Socialist vs. Communist Dialectics


In his study of dialectics, V. I. Lenin, leader of the Russian communist movement until he died in 1924, came to the profound conclusion that unity is not the main aspect of a contradiction: "The unity … of opposites is conditional, temporary, transitory, relative. The struggle of mutually exclusive opposites is absolute, just as development and motion are absolute."
This means that the struggle inside a contradiction does not tend to die out, but eventually becomes more intense. Beginning about 1930, the Russian communists developed a different view of dialectics. They started to use the term "non-antagonistic contradiction" and its political counterpart, the concept of a "non-antagonistic class relationship." Basically this amounted to a seriously wrong idea about socialism, that despite the fact that socialism had a wage system, inequality, classes and class conflict, its internal contradictions tended to die out rather than become more intense. This theory undermined the struggle for communism in the USSR and China by claiming the inequalities and conflicts of socialism aren‘t destructive, don‘t need to be struggled against, but would die out by themselves.
Russian communist philosophers made a number of attempts to define what an antagonistic contradiction was supposed to be. Proposed definitions claimed that antagonistic contradictions were resolved by becoming more intense, or by violence, or by the two sides becoming independent of each other. Non-antagonistic contradictions were claimed to be capable of being resolved gradually, without using violence or becoming more intense.
Leaders of the communist movement in China borrowed the concept of non-antagonistic contradiction and added to it the concepts of "contradictions among the people" that were said to be nonantagonistic. The convenience of this terminology was that "the people" could be shifted whenever the Chinese communist leaders wanted to make an opportunistic alliance. "The people" then became whoever agreed to cooperate with the communist movement, including capitalists and landlords.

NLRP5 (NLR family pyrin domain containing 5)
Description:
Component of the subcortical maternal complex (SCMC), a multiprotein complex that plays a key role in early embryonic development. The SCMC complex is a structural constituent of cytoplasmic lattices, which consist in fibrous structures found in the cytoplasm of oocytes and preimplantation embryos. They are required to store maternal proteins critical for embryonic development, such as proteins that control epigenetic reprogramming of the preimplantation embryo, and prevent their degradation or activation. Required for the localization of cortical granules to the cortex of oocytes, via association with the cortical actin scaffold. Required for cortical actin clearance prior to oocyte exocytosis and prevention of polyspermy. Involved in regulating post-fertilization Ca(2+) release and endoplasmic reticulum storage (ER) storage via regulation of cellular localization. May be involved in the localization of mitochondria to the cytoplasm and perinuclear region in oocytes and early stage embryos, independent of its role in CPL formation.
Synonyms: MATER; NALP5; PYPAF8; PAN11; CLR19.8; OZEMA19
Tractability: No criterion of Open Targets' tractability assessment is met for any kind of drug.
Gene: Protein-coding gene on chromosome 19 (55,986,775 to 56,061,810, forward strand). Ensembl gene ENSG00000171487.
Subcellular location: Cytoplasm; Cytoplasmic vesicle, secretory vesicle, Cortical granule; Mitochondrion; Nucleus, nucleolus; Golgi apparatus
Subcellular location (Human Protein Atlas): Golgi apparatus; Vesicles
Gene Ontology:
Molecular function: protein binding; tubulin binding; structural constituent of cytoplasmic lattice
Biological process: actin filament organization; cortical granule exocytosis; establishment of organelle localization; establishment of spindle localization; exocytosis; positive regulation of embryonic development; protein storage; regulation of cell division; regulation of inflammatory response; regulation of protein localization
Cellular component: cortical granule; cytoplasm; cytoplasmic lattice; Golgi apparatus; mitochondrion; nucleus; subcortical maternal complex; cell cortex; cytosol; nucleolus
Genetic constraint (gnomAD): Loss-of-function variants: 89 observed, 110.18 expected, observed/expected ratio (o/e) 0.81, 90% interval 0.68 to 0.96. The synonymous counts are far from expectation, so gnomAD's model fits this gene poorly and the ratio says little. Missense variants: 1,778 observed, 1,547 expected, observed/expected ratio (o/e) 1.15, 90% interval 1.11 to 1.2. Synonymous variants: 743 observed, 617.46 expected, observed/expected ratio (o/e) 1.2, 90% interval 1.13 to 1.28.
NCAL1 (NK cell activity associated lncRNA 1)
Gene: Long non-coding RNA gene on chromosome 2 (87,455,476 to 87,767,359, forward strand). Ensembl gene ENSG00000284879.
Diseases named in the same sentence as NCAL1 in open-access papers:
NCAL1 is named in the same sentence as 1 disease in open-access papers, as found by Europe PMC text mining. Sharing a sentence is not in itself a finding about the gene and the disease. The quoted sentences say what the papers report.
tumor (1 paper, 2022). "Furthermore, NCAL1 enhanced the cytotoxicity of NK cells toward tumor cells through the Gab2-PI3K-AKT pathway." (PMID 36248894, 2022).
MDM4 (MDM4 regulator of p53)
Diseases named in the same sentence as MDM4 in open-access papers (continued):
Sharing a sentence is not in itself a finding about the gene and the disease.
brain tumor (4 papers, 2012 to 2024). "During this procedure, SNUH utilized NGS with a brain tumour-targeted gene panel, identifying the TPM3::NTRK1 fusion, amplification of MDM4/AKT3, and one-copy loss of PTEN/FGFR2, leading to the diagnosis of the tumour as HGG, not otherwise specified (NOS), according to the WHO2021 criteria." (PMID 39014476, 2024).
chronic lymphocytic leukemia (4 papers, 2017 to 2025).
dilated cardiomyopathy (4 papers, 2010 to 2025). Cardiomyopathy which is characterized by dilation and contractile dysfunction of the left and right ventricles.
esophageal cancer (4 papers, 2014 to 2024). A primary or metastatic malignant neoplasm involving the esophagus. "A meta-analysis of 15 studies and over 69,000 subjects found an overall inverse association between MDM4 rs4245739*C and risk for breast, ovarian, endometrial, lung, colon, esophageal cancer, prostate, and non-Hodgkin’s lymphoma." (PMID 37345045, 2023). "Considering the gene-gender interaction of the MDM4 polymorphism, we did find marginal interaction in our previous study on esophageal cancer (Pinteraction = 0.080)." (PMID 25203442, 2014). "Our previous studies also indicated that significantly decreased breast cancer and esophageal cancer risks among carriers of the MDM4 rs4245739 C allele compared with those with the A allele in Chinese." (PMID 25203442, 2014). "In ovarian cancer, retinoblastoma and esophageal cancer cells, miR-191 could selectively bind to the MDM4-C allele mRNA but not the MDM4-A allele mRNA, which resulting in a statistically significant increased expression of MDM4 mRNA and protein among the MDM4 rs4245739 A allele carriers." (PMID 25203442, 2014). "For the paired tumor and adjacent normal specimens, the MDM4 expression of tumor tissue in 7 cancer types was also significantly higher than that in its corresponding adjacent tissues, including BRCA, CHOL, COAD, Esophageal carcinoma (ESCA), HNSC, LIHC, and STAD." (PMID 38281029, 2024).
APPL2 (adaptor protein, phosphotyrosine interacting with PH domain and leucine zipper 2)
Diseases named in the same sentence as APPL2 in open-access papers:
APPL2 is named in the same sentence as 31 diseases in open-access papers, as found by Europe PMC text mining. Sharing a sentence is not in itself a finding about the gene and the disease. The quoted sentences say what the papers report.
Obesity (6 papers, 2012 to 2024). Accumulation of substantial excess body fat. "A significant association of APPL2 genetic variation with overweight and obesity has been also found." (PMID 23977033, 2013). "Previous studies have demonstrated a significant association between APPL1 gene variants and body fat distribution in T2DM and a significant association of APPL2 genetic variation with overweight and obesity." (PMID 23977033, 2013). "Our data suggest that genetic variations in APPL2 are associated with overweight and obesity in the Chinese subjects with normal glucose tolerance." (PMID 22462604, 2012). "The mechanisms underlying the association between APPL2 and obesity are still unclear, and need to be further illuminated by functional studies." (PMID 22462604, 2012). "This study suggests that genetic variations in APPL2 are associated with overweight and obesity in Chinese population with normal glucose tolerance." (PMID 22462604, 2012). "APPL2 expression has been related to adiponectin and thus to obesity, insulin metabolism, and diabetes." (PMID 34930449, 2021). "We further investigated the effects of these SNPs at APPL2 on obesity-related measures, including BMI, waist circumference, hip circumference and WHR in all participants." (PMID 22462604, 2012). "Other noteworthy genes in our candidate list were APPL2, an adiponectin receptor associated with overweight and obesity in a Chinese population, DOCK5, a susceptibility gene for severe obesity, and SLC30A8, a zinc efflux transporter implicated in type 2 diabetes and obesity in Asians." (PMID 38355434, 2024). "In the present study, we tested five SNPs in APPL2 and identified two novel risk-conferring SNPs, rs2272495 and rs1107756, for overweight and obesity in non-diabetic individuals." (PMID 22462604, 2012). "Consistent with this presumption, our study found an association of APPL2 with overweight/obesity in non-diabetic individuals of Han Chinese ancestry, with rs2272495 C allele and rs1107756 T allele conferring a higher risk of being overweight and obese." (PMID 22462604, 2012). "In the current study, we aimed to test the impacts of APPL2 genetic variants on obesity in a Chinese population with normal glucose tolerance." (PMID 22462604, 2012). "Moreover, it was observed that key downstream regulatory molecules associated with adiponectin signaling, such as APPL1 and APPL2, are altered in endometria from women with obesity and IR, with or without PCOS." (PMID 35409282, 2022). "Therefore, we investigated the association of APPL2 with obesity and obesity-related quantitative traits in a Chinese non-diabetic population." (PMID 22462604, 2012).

Scientific study of the various theories that have been put forward about how contradictions are to be resolved, including the analysis of the evidence available from a variety of sources, including the practice of class struggle, war, and natural science, etc., lead to the following conclusion: Contradictions are only resolved or moved toward resolution by intensifying the struggle of their opposite sides, by increasing their negative relationship to each other.
Thus the main political task the working class has is to intensify the contradiction between itself and the capitalist class, in order to move that contradiction toward resolution by revolution. On its side, the capitalist class is also intensifying the workercapitalist contradiction by increasing police terror, lowering wages, wiping out civil liberties, spreading fascist ideology and racist propaganda, and promoting patriotism and loyalty to the "homeland." This intensifying contradiction can only be resolved by revolution, but revolution or violence is not always involved in making social contradictions more intense.
The way a contradiction is made more intense depends on the particular things or processes within it. Resolution by violence does not describe some special type of contradiction, but only one particular way in which a contradiction can become more intense. Resolving a contradiction within an individual person or inside the party also happens by making it more intense, but the means for doing this are discussion, criticism and practical changes in behavior rather than violence. Contradictions within people and collectives are not resolved by waiting for them
to die out or "managing" them. Unresolved contradictions continue to act and cause change whether they are ignored or not. Frank and honest discussion in which contradictory viewpoints, practices, and tendencies, confront each other intensifies these contradictions, but just for that reason, it moves them toward resolution.
Hoping that conflicts will go away by themselves, or making a pact that "I won‘t criticize you if you don‘t criticize me," does not resolve contradictions among friends and comrades, any more than it resolves the contradictions of capitalism. True, communist dialectics recognizes that contradictions don‘t die out, but are resolved by struggle and intensification.

July, 2010

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